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Where pedestrians should walk when sidewalks are not present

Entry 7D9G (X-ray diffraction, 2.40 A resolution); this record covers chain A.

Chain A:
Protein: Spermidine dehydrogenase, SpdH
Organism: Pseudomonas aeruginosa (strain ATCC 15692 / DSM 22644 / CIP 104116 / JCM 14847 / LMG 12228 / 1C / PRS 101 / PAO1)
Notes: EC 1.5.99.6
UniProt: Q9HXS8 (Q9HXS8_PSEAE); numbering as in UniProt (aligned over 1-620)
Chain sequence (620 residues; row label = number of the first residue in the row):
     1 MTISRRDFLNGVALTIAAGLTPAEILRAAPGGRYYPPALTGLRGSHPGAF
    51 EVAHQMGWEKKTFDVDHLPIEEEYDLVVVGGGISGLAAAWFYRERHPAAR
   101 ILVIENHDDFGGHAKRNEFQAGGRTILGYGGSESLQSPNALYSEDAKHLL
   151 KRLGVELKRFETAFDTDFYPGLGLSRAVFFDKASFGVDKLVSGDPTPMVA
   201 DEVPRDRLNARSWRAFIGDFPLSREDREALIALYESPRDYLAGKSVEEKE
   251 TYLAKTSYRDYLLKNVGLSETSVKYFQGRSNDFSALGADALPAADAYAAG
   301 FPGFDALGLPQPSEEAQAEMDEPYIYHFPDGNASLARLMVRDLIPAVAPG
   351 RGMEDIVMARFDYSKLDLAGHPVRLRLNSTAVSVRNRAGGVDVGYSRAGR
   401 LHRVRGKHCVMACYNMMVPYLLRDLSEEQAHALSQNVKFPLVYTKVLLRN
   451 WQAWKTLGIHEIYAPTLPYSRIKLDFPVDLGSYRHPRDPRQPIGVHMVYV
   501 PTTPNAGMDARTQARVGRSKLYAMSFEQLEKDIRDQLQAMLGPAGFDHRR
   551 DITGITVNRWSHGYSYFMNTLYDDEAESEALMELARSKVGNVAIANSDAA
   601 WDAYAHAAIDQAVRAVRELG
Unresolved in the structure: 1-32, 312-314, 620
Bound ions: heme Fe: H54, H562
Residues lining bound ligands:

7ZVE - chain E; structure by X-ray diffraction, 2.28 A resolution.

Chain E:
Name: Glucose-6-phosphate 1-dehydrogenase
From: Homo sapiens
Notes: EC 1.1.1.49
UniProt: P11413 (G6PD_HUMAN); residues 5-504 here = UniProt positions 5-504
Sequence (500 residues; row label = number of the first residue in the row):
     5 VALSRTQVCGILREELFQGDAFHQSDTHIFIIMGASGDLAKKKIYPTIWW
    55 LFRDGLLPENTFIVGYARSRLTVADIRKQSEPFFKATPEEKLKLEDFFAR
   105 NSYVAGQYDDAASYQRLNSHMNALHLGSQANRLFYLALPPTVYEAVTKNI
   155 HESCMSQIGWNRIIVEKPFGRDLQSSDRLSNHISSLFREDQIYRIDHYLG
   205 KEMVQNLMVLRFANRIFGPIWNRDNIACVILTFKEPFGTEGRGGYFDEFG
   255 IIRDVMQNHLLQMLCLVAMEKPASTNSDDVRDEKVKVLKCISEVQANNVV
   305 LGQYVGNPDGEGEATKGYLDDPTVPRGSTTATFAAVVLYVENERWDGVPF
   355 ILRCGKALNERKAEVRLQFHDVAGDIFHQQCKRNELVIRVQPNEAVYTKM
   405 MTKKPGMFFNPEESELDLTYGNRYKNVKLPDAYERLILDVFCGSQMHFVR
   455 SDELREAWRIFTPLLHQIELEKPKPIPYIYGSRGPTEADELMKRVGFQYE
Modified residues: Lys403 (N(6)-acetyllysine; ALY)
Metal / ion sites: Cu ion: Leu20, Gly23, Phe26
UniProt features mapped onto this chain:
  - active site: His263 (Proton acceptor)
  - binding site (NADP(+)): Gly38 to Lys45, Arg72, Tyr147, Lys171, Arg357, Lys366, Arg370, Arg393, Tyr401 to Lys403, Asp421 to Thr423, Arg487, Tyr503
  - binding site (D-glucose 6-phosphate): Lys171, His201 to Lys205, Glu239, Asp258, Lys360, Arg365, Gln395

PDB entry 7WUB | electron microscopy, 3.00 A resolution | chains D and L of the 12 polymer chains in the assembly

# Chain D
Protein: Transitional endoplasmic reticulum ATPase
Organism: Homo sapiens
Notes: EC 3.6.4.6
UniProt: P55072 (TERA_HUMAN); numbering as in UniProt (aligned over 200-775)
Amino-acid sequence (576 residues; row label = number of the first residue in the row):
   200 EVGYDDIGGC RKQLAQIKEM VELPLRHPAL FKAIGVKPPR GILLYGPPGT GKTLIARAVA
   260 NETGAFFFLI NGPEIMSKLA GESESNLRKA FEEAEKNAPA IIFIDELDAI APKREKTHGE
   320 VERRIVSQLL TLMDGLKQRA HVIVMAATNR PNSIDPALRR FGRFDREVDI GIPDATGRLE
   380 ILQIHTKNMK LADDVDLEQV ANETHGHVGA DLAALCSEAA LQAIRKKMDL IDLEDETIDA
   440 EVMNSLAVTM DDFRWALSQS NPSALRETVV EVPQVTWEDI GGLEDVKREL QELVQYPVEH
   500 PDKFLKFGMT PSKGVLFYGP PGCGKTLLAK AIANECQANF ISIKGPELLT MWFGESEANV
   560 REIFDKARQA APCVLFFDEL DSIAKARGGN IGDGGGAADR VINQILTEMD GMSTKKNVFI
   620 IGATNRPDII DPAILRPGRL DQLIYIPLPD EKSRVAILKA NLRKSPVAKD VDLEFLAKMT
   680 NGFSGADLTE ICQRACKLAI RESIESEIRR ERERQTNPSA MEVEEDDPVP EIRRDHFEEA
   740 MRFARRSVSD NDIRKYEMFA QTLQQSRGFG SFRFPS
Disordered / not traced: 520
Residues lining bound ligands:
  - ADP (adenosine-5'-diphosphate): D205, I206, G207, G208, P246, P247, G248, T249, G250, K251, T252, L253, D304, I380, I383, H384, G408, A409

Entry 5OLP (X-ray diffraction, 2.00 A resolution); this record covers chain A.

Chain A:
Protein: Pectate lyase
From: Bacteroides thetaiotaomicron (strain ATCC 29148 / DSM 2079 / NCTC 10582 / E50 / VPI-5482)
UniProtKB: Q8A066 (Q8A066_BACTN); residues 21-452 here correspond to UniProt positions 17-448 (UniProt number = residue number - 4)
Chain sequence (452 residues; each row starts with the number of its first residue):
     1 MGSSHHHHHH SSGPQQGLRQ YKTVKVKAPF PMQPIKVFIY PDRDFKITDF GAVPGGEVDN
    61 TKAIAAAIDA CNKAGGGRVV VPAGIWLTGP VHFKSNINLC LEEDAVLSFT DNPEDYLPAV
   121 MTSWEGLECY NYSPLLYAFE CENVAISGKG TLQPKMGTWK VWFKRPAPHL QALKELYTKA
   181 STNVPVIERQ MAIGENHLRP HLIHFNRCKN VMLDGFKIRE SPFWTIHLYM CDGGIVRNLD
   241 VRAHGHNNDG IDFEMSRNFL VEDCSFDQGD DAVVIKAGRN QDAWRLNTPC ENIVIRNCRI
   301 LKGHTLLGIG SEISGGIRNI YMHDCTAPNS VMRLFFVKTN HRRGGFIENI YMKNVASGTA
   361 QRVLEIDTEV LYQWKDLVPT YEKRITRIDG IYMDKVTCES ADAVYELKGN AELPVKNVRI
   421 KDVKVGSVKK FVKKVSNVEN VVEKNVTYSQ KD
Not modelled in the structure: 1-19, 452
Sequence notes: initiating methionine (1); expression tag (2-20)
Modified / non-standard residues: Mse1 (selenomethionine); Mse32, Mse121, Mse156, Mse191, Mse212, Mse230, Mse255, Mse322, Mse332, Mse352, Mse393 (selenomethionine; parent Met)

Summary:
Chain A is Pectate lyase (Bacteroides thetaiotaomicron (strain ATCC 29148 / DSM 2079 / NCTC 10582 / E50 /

Dear Street Smarts, Q: I enjoy your column and the energy and enthusiasm you put into it. I've been meaning to write with my pet peeve -- so here it is: Please let your readers know that if they walk on a street without sidewalks, they should do so facing traffic so that they are able to see oncoming vehicles. This is even more important now that we have e-cars that can move without making any noise. I often walk and drive on S. Navarra in Scotts Valley – not far from the Sentinel office – and am amazed at how many people don't seem to know this basic safety rule. Thanks for your help, Chris Miller via email A: Thank you Chris for reading Street Smarts and for the rule of thumb about walking on streets with no sidewalks. Doing so can be tricky and dangerous. Lt. John Hohmann of the Scotts Valley Police Department said “one of the worst crashes” he ever worked involved a woman walking facing traffic along a blind curve on Glenwood Drive near Canham Road “in the serpentine turns.” A bicyclist had come along and hit her head-on. “Legally they were both complying with the law,” he said. However, had the woman been walking on the right side of the road, she would have been able to see around the corner ahead of her. “Officers have discretion to cite or not cite,” Hohmann said of situations like these. Had he seen someone walking on the right side of a sidewalk-less road during his patrols, “I would not cite someone who technically violated the law as a result of not placing themselves in a dangerous situation,” he said. According to California Vehicle Code Section 21956, “(a) No pedestrian may walk upon any roadway outside of a business or residence district otherwise than close to his or her left-hand edge of the roadway; and (b) A pedestrian may walk close to his or her right-hand edge of the roadway if a crosswalk or other means of safely crossing the roadway is not available or if existing traffic or other conditions would compromise the safety of a pedestrian attempting to cross the road. Meanwhile section 21966 provides that “No pedestrian shall proceed along a bicycle path or lane where there is an adjacent adequate pedestrian facility.” As for your observations about where pedestrians should walk on S. Navarra Drive, “I agree with your reader that if I were walking on S. Navarra Drive, I would definitely be facing traffic to see what is coming ahead,” Hohmann added.